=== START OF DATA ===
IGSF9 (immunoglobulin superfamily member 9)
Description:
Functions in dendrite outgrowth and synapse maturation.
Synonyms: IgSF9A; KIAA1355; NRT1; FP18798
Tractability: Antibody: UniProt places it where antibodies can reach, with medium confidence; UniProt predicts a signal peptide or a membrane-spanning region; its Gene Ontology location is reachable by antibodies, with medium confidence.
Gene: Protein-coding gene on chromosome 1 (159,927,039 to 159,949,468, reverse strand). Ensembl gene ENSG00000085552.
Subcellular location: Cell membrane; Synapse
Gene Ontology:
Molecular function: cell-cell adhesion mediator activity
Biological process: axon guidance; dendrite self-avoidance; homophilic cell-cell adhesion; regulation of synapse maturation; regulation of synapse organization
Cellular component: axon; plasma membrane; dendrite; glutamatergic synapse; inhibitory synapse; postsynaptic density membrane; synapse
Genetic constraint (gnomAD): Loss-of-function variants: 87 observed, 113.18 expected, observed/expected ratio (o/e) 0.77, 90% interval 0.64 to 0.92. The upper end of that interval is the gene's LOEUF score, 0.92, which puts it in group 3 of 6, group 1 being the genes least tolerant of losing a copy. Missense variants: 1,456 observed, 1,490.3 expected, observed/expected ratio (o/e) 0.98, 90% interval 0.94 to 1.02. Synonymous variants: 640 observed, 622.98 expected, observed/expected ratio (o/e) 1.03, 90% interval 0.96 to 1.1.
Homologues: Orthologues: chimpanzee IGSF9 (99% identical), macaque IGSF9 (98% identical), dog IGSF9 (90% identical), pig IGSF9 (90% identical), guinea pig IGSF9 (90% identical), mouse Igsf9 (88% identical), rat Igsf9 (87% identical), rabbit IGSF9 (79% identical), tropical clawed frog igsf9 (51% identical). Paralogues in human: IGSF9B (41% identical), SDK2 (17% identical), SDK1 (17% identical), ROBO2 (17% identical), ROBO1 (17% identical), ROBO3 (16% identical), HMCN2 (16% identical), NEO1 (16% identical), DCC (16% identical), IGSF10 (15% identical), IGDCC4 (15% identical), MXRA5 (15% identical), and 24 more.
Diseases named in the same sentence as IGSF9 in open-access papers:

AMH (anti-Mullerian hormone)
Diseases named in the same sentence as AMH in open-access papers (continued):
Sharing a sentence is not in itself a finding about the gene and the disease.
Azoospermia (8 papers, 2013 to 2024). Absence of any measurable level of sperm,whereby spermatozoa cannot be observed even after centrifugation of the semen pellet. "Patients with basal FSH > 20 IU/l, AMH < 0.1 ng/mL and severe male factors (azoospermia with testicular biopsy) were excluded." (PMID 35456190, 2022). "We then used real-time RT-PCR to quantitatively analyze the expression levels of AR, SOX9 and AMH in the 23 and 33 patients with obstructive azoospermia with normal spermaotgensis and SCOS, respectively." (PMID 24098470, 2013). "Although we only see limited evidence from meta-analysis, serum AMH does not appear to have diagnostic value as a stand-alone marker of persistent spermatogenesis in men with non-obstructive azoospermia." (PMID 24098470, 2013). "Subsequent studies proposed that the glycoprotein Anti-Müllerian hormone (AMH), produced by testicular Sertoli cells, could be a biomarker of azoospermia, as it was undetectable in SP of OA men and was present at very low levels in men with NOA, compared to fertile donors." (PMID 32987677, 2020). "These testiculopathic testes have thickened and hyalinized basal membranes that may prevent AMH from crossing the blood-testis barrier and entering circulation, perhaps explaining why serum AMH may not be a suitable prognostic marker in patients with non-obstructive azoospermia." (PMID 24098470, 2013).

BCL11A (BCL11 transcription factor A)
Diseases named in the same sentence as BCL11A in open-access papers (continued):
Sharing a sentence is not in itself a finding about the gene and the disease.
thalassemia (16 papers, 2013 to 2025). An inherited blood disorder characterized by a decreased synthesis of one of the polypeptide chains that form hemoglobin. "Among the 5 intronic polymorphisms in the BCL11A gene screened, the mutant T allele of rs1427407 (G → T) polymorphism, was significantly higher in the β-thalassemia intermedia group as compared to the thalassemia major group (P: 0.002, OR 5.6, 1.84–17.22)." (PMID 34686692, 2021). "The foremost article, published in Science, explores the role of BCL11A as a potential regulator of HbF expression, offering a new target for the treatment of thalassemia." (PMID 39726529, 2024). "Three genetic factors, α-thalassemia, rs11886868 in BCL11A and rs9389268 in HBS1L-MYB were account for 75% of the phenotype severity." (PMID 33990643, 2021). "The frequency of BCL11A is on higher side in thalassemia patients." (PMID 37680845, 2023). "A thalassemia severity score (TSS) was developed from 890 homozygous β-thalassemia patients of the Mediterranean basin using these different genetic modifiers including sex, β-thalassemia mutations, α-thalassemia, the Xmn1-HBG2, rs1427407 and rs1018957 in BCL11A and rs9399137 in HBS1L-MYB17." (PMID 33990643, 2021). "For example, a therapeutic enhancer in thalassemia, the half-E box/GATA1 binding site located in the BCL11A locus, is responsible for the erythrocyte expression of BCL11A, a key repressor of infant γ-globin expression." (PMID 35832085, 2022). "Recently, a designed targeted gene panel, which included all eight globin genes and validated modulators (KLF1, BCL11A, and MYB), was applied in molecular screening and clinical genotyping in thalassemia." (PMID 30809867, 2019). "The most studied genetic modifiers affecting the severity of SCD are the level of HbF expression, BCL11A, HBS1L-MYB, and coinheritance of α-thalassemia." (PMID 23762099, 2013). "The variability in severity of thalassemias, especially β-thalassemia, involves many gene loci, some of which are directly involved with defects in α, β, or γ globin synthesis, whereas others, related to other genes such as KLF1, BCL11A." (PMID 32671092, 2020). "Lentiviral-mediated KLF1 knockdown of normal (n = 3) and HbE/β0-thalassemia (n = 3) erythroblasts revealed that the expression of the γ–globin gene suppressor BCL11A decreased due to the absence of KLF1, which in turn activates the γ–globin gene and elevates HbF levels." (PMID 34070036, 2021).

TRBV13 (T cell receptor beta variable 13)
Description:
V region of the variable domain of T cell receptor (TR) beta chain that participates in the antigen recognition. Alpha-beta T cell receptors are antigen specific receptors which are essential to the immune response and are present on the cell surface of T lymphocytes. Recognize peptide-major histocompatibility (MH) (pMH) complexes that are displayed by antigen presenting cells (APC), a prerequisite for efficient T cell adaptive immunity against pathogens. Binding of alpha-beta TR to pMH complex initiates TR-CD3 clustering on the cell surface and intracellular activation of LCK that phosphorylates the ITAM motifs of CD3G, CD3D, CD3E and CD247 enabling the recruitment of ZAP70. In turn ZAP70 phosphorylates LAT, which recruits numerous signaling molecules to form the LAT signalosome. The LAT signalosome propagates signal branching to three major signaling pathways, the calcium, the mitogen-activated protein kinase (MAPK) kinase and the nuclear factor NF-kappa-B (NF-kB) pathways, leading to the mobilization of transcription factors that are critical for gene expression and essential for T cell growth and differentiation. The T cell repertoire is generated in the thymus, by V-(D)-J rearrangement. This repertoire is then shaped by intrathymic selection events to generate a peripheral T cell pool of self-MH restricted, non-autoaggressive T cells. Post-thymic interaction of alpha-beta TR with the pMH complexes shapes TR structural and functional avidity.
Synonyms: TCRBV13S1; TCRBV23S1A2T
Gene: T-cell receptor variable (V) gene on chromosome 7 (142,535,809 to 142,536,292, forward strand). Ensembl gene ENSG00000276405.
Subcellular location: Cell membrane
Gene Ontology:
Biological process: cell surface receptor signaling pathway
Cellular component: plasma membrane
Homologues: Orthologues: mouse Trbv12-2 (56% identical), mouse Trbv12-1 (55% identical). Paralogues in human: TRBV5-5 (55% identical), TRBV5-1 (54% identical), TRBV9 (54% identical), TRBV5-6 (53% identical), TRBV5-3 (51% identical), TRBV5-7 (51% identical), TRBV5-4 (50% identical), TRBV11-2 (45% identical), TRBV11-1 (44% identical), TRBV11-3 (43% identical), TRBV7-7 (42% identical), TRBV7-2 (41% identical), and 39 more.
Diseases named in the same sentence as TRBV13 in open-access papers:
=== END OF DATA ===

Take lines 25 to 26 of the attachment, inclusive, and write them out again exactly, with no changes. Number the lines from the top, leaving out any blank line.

V region of the variable domain of T cell receptor (TR) beta chain that participates in the antigen recognition. Alpha-beta T cell receptors are antigen specific receptors which are essential to the immune response and are present on the cell surface of T lymphocytes. Recognize peptide-major histocompatibility (MH) (pMH) complexes that are displayed by antigen presenting cells (APC), a prerequisite for efficient T cell adaptive immunity against pathogens. Binding of alpha-beta TR to pMH complex initiates TR-CD3 clustering on the cell surface and intracellular activation of LCK that phosphorylates the ITAM motifs of CD3G, CD3D, CD3E and CD247 enabling the recruitment of ZAP70. In turn ZAP70 phosphorylates LAT, which recruits numerous signaling molecules to form the LAT signalosome. The LAT signalosome propagates signal branching to three major signaling pathways, the calcium, the mitogen-activated protein kinase (MAPK) kinase and the nuclear factor NF-kappa-B (NF-kB) pathways, leading to the mobilization of transcription factors that are critical for gene expression and essential for T cell growth and differentiation. The T cell repertoire is generated in the thymus, by V-(D)-J rearrangement. This repertoire is then shaped by intrathymic selection events to generate a peripheral T cell pool of self-MH restricted, non-autoaggressive T cells. Post-thymic interaction of alpha-beta TR with the pMH complexes shapes TR structural and functional avidity.
Synonyms: TCRBV13S1; TCRBV23S1A2T